Wednesday, October 28, 2009

Rare Knitting

I find it fascinating that some things in the fiber world get to be extremely valuable.

What is The Holy Grail of Knitting Collectors?
I have always found it difficult to believe that folks would pay ridiculous prices for certain things related to knitting.

I own The Principles of Knitting by June Hemmons-Hiatt.

It's a relatively impressive book, but is it really worth $200 or so for a knitting book?

I own an antique sock knitting machine made in 1900, and it still has the ability to create socks including ribbing and heel and toe-turning. It's an amazing little antique. For this item, I can kind of understand folks desiring it and paying high prices.

But then there's all things Alice Starmore. I'm seeing paperback books of hers like Stillwater going for over $100. I actually like Alice's designs and think Stillwater is a good book of hers, but honestly, it's not worth $100. And then of course, there's "The Scottish Collection" which includes the design for "Marina"...which I consider to be mediocre as far as Starmore designs go. Although, in that same thin pamphlet (yes, the thing is just a flimsy pamphlet!) you can also find a chunky entrelac pullover in pastel colors designed by Carol Lapin.

Anyway, I've been thinking that I should try and see what I can get for this little gem.

This is a project bag that was given out to people that came to a traveling tour of Alice Starmore conducted by Tomato Factory and Broad Bay Company (the original promoters of Alice in the states). I can't imagine there are many of them around anymore...although I did see a Broad Bay "On The Road With Alice Starmore" bag during my google searches to research this blog entry.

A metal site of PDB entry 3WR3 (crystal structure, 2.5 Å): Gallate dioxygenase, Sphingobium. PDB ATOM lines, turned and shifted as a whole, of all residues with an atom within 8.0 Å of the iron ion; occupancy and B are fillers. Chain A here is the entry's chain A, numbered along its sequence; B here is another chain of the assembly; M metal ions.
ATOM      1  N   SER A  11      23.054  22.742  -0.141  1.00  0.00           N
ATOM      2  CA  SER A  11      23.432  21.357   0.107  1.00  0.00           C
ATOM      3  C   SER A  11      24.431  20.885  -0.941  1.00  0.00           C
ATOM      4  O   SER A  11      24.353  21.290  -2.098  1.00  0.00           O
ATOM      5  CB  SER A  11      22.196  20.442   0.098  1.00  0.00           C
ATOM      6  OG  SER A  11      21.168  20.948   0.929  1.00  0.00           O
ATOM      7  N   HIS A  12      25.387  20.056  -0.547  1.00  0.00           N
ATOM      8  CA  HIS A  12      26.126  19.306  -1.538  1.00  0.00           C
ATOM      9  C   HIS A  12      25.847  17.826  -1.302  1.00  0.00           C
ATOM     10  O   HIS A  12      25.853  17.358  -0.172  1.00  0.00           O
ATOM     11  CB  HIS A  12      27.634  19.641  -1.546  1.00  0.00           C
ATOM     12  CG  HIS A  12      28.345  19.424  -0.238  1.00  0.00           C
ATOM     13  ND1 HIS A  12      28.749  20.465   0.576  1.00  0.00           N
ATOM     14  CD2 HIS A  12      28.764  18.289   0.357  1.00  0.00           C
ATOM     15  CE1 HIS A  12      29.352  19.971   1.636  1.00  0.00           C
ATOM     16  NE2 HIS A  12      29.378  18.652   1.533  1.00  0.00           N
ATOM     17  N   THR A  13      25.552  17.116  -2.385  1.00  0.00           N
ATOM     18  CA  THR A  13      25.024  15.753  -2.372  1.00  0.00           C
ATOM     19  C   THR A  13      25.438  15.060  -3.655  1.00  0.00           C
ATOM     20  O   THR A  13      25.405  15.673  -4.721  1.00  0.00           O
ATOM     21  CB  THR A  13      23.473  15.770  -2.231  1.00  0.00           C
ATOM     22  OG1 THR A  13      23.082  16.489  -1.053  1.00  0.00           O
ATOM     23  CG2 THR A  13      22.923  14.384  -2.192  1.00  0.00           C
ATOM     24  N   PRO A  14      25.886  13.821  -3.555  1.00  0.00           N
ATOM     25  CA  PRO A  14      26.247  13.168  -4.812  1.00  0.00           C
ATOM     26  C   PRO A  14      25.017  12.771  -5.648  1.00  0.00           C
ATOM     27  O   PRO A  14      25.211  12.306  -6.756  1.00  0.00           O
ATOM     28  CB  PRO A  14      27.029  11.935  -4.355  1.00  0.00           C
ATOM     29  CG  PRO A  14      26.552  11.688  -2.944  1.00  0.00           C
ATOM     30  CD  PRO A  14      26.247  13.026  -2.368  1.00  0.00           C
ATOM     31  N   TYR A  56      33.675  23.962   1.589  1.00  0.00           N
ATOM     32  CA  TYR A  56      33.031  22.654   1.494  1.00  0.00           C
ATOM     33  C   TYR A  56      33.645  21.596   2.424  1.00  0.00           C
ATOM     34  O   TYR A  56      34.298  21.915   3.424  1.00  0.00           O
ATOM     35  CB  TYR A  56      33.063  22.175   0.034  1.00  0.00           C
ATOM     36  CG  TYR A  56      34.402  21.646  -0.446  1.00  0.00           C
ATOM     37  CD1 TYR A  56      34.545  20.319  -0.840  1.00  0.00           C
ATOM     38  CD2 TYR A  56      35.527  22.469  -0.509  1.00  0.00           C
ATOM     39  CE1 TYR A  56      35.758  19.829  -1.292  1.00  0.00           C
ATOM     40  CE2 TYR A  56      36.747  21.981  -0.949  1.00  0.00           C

And then of course, there's the "pink chibi" craze...

Current Knitting Spinning
I have done some knitting on the sleeve for the Expedition Pullover, but I also started a new spinning project.

I have been inspired by a few things. First of all, at Rhinebeck, Knitterguy Ted had a beautiful lace-knit scarf that he made used hand-spindled laceweight yarn and it was just delicate and beautiful.

Second, I had my two new purchases from Rhinebeck to play with...the Bosworth niddy noddy, and the drop spindle from Robin Wheels.

Finally, I was mostly inspired by a gift from knit-friend, Loraine (fiberninja).

Her husband started making drop-spindles, and as they downsized on their recent move to Florida, she gifted me with this lovely spindle. Thanks Loraine!

So, using some naturally dyed Coopworth roving from Black Bunny Fiber (dyed with cochineal), I decided to start spinning up some laceweight yarn of my own.

It will end up being a two-ply yarn when all is said and done, and then I'll try and make something nice looking from the result.

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